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tresca

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Hey
So I was organizing some components I had lying around, and I found this black square type component. It has two long leads and at the tip, is a square black thing.

I thought maybe it had something to do with temperature or light because the other components around it where heat/light sensors. So i measured its resistance and it was about 4.14Megaohms. I used a lighter (thinking it was a temperature sensor) and the resistance shot up to like 16Mega. It reacts to light more than temperature. I moved the flame a good distance away, enough to not feel the heat, and it still shot up.

It seems like its an LDR, but instead of resistance having an inverse relation to light, it seems to be proportional. When I completely covered it up with my hand, it dropped to about 500K.

Do they make LDR that increase resistance ? Is it meant to detect IR light, since its coated in some, what appears to be glossy plastic casing ?

Anyways, I threw it in with my other LDRs until a better explanation could be found.
 

ericgibbs

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Most Helpful Member
Is the square black block at the end rectangular about 3 or 4mm and the does the black block have a corner cut off.???
 

ericgibbs

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Most Helpful Member
Sweeet ! you kno what it is.....

what is it ?
It sounds like an IR detector.

The change in 'resistance' due to the light, could be caused by the voltage generated by the detector, if the DVM is set to ohms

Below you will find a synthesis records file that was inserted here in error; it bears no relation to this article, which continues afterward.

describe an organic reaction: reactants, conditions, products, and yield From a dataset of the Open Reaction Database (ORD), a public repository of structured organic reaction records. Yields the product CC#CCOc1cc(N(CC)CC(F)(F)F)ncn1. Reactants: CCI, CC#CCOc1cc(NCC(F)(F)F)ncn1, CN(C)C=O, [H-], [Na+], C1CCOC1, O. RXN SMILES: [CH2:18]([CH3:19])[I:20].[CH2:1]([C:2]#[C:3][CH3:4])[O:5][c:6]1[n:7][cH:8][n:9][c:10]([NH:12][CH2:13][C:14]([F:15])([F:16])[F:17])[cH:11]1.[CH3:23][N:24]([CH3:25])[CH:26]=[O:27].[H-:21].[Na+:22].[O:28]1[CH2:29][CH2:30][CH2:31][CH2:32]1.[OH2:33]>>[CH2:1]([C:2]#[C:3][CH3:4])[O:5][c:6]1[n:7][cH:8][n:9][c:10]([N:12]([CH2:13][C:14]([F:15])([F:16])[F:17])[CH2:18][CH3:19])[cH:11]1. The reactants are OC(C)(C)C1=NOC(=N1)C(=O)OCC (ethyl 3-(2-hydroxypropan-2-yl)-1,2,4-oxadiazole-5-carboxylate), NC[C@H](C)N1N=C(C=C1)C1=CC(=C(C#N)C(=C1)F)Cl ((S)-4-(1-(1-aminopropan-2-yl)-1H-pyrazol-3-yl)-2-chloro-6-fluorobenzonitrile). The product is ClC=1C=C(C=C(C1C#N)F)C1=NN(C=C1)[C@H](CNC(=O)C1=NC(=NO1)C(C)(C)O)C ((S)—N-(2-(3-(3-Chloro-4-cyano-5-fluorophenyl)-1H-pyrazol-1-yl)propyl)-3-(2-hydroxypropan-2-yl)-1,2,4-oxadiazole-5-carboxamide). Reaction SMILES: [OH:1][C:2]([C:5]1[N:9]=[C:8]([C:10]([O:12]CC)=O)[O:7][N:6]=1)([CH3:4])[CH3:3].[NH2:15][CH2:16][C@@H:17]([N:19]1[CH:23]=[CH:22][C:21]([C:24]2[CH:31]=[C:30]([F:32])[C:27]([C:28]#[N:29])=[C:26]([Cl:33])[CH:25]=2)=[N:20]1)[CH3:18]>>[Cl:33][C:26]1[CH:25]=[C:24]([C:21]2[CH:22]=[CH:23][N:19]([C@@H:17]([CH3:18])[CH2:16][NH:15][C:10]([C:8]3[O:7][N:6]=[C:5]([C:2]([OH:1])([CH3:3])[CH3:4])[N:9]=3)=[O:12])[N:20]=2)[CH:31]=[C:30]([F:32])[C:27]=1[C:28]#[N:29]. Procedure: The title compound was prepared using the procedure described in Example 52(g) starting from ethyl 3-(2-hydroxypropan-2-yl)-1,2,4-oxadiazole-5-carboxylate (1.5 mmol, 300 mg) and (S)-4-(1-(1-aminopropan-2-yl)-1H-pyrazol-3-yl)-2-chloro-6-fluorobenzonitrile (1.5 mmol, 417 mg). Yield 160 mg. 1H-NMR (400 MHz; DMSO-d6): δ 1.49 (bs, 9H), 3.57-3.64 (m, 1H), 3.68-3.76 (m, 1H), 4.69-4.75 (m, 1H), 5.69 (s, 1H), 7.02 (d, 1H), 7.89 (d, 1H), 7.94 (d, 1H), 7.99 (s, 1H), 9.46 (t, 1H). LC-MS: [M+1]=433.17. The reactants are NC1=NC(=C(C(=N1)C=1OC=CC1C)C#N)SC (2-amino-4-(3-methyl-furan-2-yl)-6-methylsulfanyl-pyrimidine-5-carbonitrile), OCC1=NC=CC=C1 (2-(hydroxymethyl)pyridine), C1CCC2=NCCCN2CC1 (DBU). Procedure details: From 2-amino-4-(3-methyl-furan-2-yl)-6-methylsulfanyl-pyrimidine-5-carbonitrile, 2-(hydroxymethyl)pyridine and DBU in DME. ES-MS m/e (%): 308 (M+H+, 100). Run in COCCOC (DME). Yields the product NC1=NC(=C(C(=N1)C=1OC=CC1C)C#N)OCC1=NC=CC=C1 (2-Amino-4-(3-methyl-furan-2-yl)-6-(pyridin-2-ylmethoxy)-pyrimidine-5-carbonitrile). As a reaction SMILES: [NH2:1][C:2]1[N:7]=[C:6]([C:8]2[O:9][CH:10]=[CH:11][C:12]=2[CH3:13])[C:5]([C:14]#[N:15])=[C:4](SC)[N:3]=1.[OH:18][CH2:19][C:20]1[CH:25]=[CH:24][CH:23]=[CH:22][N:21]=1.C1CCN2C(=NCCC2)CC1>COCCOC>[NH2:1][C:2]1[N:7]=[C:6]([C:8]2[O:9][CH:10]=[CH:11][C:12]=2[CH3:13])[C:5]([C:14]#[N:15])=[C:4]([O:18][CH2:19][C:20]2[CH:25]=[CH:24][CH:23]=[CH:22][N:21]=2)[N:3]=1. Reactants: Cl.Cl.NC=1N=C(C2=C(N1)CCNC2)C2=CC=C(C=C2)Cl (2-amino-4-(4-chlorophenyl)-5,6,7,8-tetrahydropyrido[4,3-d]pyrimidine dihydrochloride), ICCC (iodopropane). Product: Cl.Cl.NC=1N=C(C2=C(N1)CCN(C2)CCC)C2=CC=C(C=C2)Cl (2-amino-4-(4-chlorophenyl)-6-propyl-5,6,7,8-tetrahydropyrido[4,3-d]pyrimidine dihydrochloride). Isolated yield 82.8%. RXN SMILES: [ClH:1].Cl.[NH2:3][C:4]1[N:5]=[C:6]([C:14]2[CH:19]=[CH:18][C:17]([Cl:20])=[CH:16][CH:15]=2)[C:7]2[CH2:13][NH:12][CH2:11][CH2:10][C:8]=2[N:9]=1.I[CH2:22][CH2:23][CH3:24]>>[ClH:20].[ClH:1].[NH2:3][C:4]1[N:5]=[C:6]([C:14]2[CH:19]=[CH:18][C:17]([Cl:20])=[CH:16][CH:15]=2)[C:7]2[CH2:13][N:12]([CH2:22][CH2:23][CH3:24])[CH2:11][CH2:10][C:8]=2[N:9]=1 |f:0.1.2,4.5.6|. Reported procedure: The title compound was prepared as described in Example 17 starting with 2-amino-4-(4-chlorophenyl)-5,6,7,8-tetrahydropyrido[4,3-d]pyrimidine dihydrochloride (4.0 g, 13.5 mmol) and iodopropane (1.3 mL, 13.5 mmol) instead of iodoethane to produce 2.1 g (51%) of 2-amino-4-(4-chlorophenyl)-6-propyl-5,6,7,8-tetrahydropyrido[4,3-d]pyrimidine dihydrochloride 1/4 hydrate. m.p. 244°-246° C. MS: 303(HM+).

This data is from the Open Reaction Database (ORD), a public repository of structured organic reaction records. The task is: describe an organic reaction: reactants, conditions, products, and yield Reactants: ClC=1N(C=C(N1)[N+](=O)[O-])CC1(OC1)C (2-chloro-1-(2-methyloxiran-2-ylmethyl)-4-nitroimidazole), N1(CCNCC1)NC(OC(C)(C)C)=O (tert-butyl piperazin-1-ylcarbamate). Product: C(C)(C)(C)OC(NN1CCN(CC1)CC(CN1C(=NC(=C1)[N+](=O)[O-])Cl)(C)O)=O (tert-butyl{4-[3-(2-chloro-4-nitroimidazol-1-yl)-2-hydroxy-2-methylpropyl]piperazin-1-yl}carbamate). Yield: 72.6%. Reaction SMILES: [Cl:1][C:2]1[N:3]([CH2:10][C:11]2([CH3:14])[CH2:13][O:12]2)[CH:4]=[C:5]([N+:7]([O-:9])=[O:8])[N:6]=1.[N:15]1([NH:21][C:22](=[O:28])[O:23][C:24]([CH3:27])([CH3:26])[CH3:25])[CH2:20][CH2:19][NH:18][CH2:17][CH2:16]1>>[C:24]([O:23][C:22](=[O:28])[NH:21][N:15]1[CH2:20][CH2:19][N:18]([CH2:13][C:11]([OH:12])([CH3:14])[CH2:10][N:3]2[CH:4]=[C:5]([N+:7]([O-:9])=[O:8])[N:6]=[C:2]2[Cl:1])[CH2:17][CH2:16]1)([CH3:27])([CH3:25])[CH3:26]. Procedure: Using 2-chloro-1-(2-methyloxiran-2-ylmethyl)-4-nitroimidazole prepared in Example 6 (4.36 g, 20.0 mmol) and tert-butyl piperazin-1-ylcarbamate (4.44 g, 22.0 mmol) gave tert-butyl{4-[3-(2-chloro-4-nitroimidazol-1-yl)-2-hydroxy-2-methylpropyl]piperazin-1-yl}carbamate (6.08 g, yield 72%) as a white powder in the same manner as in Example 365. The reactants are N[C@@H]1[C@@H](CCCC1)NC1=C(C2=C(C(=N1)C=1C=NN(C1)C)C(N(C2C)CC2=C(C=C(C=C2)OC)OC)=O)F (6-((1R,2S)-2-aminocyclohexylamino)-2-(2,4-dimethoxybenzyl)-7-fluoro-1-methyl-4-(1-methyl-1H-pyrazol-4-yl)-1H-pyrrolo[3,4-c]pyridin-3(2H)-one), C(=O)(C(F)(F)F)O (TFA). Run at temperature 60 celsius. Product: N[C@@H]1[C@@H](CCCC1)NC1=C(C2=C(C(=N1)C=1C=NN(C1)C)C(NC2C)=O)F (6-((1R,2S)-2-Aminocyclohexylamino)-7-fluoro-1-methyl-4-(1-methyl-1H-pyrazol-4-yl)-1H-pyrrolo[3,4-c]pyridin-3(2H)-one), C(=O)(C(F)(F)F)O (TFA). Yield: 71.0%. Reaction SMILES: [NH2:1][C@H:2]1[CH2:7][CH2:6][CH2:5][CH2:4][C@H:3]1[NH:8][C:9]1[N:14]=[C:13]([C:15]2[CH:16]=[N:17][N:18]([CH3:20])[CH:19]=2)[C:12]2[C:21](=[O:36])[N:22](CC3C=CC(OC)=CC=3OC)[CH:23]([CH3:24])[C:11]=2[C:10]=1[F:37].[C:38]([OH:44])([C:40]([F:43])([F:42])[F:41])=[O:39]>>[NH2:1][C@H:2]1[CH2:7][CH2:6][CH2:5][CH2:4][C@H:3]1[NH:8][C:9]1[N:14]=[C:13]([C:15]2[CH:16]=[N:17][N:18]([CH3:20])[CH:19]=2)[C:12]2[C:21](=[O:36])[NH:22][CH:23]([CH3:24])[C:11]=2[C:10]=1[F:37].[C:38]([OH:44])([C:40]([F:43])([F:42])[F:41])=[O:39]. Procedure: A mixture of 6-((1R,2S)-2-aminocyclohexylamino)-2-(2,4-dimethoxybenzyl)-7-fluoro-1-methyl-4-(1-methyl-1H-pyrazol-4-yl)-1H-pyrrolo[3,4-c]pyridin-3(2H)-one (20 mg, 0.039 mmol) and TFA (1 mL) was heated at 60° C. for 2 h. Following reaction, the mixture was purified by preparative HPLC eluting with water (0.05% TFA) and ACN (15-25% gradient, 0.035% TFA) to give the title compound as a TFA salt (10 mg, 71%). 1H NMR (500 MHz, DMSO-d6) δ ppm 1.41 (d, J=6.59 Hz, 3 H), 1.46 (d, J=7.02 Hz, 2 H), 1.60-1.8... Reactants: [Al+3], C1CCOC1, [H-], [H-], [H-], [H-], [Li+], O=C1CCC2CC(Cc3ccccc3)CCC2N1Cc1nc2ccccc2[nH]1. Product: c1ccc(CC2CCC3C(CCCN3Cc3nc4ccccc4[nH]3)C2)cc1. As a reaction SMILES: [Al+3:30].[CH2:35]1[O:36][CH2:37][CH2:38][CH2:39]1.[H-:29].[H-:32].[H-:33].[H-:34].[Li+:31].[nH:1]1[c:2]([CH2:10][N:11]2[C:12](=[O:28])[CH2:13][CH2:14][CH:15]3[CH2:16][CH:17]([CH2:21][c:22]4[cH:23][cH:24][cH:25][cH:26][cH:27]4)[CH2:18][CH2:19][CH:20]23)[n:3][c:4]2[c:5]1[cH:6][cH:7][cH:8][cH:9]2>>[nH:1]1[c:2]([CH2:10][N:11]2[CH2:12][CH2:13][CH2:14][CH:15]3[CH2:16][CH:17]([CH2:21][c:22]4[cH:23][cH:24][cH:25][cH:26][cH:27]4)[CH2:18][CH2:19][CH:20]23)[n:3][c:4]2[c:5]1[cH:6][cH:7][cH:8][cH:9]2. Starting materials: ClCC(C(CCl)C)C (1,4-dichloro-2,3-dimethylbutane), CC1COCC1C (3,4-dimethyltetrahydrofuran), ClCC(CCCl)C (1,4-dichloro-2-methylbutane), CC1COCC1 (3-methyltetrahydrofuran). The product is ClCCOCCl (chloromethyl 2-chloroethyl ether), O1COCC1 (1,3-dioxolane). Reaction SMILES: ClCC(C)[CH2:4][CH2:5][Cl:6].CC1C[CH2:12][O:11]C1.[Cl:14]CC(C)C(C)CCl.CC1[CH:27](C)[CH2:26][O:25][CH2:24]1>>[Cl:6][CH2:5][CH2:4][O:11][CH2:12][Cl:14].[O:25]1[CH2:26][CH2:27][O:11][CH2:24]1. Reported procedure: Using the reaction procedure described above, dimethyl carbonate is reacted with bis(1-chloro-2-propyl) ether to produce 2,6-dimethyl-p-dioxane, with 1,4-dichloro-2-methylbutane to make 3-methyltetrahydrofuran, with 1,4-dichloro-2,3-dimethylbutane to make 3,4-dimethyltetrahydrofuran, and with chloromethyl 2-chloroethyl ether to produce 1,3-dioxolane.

Try the same test ie: light and dark but set your DVM to dc volts.. try the DVM leads both ways to the two wires... do it one way and then the other, tell us what you see.:)
 
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tresca

Member
AAAH !! That makes sense. I switched my DVM to dc, and in complete or near darkness it hovers around 0. And with a flame relatively close to it, its about 0.3V. Ambient light puts it anywhere from 0.1 - 0.15V.

I guess I should have known that it would generated a dc voltage since one lead is shorter than the other. Polarity wouldnt make much sense for anything else.

Thanks man !
 

ericgibbs

Well-Known Member
Most Helpful Member
AAAH !! That makes sense. I switched my DVM to dc, and in complete or near darkness it hovers around 0. And with a flame relatively close to it, its about 0.3V. Ambient light puts it anywhere from 0.1 - 0.15V.
This is the photo voltaic mode
I guess I should have known that it would generated a dc voltage since one lead is shorter than the other. Polarity wouldnt make much sense for anything else.

Thanks man !
hi,
It can also be used with a resistor as a load in leakage current mode.

Connect one end of a 10K resistor to the anode and the other end of the resistor to 0V, connect the cathode to say +9V.

Measure with a DVM on volts at the junction of the anode/resistor, do light/dark test.
 
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